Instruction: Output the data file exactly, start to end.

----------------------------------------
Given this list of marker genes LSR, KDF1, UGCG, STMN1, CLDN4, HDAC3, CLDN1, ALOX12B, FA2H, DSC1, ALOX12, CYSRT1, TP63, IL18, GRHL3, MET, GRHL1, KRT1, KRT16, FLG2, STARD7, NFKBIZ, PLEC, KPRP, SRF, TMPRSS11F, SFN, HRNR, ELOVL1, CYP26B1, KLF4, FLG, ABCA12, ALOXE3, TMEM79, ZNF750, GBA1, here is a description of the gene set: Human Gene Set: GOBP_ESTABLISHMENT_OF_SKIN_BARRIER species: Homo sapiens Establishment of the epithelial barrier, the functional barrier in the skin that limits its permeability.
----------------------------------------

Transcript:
Given this list of marker genes LSR, KDF1, UGCG, STMN1, CLDN4, HDAC3, CLDN1, ALOX12B, FA2H, DSC1, ALOX12, CYSRT1, TP63, IL18, GRHL3, MET, GRHL1, KRT1, KRT16, FLG2, STARD7, NFKBIZ, PLEC, KPRP, SRF, TMPRSS11F, SFN, HRNR, ELOVL1, CYP26B1, KLF4, FLG, ABCA12, ALOXE3, TMEM79, ZNF750, GBA1, here is a description of the gene set: Human Gene Set: GOBP_ESTABLISHMENT_OF_SKIN_BARRIER species: Homo sapiens Establishment of the epithelial barrier, the functional barrier in the skin that limits its permeability.